May 3, 2011
"Drawing inspiration from the beetle’s fog-harvesting trick, Shreerang Chhatre, a graduate student at the Massachusetts Institute of Technology, and his colleagues have developed a simple and inexpensive way to produce drinking water."
WGBH reporter Esteban Bustillos highlights MIT’s football team, which is “having a year for the books.” Head coach Brian Bubna explains that sports can help augment a student’s college experience, noting that “there's a lot of stuff that you can learn on a football field about yourself that you can't learn in a classroom.”
Forbes contributor Vivian Nunez speaks with MIT alumna Jessica Marquez about what inspired her to pursue a career in STEM and how she encourages other Latinas to succeed. “I recommend finding mentors,” says Marquez. “I may have never chosen to pursue a PhD at MIT if I had not met Professor Dava Newman – she continues to be a wonderful mentor.”
MIT researchers have developed a new see-through film that reflects 70 percent of the sun’s incoming heat and could be used to coat a building’s windows, reports the Xinhua news agency. The material, “can cool a building while still letting in a good amount of light, offering an affordable and energy-efficient alternative to existing smart window technologies,” Xinhua explains.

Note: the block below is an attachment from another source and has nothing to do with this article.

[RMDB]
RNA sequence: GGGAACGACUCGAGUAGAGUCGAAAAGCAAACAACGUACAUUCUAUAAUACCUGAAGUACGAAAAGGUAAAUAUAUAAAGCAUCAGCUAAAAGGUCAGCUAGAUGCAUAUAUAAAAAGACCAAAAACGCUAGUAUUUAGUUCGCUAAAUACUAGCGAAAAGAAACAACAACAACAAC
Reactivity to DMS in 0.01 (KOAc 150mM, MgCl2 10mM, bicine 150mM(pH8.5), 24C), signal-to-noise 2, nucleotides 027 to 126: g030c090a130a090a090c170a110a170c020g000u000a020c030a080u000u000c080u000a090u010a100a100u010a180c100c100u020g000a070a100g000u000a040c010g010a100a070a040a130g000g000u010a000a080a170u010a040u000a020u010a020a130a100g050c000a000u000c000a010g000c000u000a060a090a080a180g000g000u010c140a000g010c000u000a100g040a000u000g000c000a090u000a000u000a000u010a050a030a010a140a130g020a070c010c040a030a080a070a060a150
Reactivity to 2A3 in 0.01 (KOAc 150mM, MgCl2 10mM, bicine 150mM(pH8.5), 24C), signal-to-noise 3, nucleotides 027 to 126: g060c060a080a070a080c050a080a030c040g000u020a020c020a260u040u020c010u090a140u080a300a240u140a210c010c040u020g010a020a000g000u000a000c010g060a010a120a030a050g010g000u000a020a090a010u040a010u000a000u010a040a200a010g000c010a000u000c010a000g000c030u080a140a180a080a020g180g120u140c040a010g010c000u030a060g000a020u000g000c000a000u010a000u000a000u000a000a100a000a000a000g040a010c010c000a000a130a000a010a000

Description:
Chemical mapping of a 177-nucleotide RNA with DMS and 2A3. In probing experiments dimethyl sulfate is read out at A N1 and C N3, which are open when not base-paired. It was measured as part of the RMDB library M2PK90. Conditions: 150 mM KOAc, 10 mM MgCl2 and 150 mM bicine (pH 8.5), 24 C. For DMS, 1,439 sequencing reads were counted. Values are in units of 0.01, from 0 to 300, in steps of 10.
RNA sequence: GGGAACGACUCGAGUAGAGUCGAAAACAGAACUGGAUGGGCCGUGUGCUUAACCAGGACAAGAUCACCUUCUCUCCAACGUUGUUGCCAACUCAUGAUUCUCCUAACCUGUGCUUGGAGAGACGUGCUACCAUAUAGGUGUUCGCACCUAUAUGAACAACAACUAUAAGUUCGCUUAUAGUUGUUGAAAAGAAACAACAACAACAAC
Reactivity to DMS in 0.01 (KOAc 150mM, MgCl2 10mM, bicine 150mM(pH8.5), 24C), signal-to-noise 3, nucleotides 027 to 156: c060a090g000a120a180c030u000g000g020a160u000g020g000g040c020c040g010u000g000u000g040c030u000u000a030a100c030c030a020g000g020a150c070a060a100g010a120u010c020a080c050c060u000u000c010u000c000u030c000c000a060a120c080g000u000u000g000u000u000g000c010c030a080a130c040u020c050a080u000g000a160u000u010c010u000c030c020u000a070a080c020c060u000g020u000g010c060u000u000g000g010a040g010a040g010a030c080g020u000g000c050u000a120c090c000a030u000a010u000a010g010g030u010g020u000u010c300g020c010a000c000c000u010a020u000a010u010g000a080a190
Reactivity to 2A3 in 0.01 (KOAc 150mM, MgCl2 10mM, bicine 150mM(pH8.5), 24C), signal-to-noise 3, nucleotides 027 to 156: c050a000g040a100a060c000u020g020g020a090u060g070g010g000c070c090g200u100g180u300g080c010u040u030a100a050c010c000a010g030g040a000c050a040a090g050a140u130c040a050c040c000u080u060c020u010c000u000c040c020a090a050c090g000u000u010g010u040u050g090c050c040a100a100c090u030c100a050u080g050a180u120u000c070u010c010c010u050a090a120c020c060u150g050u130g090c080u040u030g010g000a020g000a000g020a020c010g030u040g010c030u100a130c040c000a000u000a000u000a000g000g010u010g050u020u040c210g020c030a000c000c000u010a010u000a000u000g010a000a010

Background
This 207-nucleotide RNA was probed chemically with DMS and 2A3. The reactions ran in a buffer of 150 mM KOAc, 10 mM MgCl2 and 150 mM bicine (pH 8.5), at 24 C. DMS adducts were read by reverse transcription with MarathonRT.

Graduate student James Clark speaks with Boston Globe reporter Andres Picon about his study that provides evidence laser technology could be used to attract aliens. “A laser produces all of its power in one wavelength,” explains Clark, “so the way that it’s detectable is not that it’s more powerful than the sun, but that it’s very distinct from the sun.”
Prof. Michael Strano speaks about his research on carbon-fixing materials, which are “substances powered by the sun that use atmospheric carbon dioxide to grow and repair themselves, just as plants do,” writes Marlene Cimons for Popular Science. “Making a material that can access the abundant carbon all around us is a significant opportunity for materials science,” said Strano.
Prof. Angelika Amon, winner of a 2019 Breakthrough Prize, speaks with Nature about her reaction to winning the prize and her research investigating the consequences of a cell having the wrong number of chromosomes. Amon explains that that next big challenge for her work is to “figure out how these changes in copy number affect cancer.”